There are leaks and there are leaks. Some leaks are small and contained, while others are big and out of control. Usually the bigger ones are obvious, and you can get to work solving the problem before it develops into a lot more damage. The challenge with small leaks is, they are often not discovered until they have dome a lot of damage. But in every case, it is always worth doing an inspection as soon as possible. And in a lot of cases, you can get a totally free inspection from a licensed, bonded and insured roofing contractor.
I assume your question is about the roofing materials, so I will answer the question accordingly.
Roofing in the Pacific Northwest presents a unique challenge that almost no other region in the country faces. A lot of rain. Clearly, it rains in places like Florida, too, but it tends to rain, then stop raining so a roof can get a break and a chance to dry out. It’s also much warmer, and the sun can bake a roof dry quickly in that heat and sunshine.
I assume from your question you are planning or installing or replacing an existing roof on your home. There are a number of considerations, not just question to ask your roofer, but how to approach the project from beginning to end.
My house in Bellevue gets a moss on the roof because it is shaded. How can I prevent damage and avoid replacing my roof?
A lot depends on what your roof is made of, but almost any roof surface in Puget Sound will eventually collect moss, or something like moss, especially if it is always in the shade. Direct sunlight is a great way to keep moss from reaching critical mass on your roof, and there are certainly many things you can do to limit the effect of moss, algae and other things from growing on your roof.
Many people, when they first discover that their roof must be "replaced" think it must be the whole top part of their house. In fact, it is usually only the few layers on the surface. The roofing materials (shakes, synthetic materials, etc.) and the waterproof underlayer are usually all that needs to be replaced.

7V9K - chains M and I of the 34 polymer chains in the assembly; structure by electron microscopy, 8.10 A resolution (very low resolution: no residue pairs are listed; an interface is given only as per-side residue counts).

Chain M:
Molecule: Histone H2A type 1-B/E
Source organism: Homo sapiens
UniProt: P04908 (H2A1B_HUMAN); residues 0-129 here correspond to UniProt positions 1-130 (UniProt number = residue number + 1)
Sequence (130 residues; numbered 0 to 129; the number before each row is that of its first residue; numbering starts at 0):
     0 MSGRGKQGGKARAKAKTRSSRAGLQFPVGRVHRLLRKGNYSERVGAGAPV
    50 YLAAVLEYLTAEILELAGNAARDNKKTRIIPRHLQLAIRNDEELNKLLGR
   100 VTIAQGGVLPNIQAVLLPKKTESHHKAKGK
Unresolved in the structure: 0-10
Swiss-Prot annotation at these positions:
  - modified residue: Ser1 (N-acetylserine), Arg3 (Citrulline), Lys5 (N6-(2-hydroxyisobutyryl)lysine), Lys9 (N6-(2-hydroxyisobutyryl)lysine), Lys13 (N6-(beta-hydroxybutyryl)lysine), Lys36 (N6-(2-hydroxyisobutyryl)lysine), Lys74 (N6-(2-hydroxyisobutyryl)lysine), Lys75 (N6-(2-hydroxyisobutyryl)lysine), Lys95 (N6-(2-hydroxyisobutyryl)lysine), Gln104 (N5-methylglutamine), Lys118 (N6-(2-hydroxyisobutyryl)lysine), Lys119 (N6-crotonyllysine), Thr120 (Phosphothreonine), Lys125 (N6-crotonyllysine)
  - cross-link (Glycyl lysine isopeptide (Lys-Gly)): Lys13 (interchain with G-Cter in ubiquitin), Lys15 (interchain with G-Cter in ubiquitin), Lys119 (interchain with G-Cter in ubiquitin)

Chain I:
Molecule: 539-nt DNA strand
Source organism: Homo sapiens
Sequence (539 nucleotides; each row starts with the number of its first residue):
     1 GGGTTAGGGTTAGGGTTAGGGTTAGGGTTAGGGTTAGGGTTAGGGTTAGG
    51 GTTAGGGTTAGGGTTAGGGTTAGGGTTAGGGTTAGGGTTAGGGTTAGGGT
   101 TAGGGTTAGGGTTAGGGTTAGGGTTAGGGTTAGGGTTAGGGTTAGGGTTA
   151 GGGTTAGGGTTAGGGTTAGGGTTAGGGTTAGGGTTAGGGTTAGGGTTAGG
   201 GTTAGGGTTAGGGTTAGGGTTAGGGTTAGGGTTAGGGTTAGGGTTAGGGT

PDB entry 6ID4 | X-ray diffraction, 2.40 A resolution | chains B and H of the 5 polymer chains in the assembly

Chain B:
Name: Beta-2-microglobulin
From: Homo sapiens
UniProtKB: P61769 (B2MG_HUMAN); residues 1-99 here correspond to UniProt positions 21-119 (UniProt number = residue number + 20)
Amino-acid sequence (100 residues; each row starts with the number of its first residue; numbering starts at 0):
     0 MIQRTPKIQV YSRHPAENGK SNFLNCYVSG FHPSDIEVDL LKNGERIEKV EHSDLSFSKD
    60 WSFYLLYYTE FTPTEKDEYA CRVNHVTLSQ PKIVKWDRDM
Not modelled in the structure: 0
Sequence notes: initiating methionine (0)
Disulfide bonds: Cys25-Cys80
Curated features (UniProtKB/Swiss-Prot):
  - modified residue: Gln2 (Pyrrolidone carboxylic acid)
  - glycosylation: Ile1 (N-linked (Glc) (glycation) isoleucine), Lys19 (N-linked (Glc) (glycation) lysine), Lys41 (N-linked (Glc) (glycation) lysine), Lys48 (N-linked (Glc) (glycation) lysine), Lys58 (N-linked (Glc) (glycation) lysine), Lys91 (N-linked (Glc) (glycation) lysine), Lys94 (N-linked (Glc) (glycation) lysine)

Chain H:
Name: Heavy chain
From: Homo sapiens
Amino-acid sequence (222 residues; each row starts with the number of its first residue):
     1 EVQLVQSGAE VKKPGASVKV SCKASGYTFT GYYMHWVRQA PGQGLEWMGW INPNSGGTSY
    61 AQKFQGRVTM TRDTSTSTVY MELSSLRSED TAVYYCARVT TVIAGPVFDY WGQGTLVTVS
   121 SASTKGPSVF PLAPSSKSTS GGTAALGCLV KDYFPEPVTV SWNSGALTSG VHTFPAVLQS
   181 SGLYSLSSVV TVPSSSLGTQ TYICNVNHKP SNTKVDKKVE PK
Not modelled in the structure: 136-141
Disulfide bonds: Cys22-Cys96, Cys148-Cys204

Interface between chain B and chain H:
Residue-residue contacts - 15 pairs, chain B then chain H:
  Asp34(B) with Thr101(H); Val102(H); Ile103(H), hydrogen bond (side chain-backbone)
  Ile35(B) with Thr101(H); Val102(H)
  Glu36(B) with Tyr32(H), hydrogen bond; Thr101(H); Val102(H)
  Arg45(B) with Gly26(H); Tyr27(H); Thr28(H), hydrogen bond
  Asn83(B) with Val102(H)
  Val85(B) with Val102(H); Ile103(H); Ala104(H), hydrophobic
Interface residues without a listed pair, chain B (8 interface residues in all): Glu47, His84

Here's more on the subject, gleaned from the Internet:
My old house in Bothell, the roof is leaking. Do I need to replace the whole roof, or just do a partial re-roofing?
There are several critical elements of a house, but it has to be said about the Puget Sound that a roof might be the most urgent part of a house to fix when there is a problem with it. Once a roof begins to let water into the house, you can’t always tell how much damage is finally going to be done. You might have great insurance coverage, but every insurance policy on Earth has conditions under which the payout amount may be reduced. If, for example, it was decided negligence was involved, or the roof was not adequately replaced in time, you the homeowner may be partially at fault.
We all pride ourselves in living in a unique house. In the Old Country, rows and rows of houses were built to be mostly identical. Only time made them look a little different, but here in the Pacific Northwest, we want our little ‘castle’ to look unique. We paint it the colors we want, put whatever roof we like on it, and even when it was first built, it looked different for all the other houses on the block. The American Dream, they tell me. So, when it comes to replacing that roof, what options do we have?
What is the best material to use on a re-roofing project on a typical Buchan style home in Kirkland / Issaquah area?
“How long is a piece of string?” is how my father would have answered the question. There are so many roofing materials to choose from these days – and more coming onto the market every year – that you now have both form and function options you did not have a few short years ago.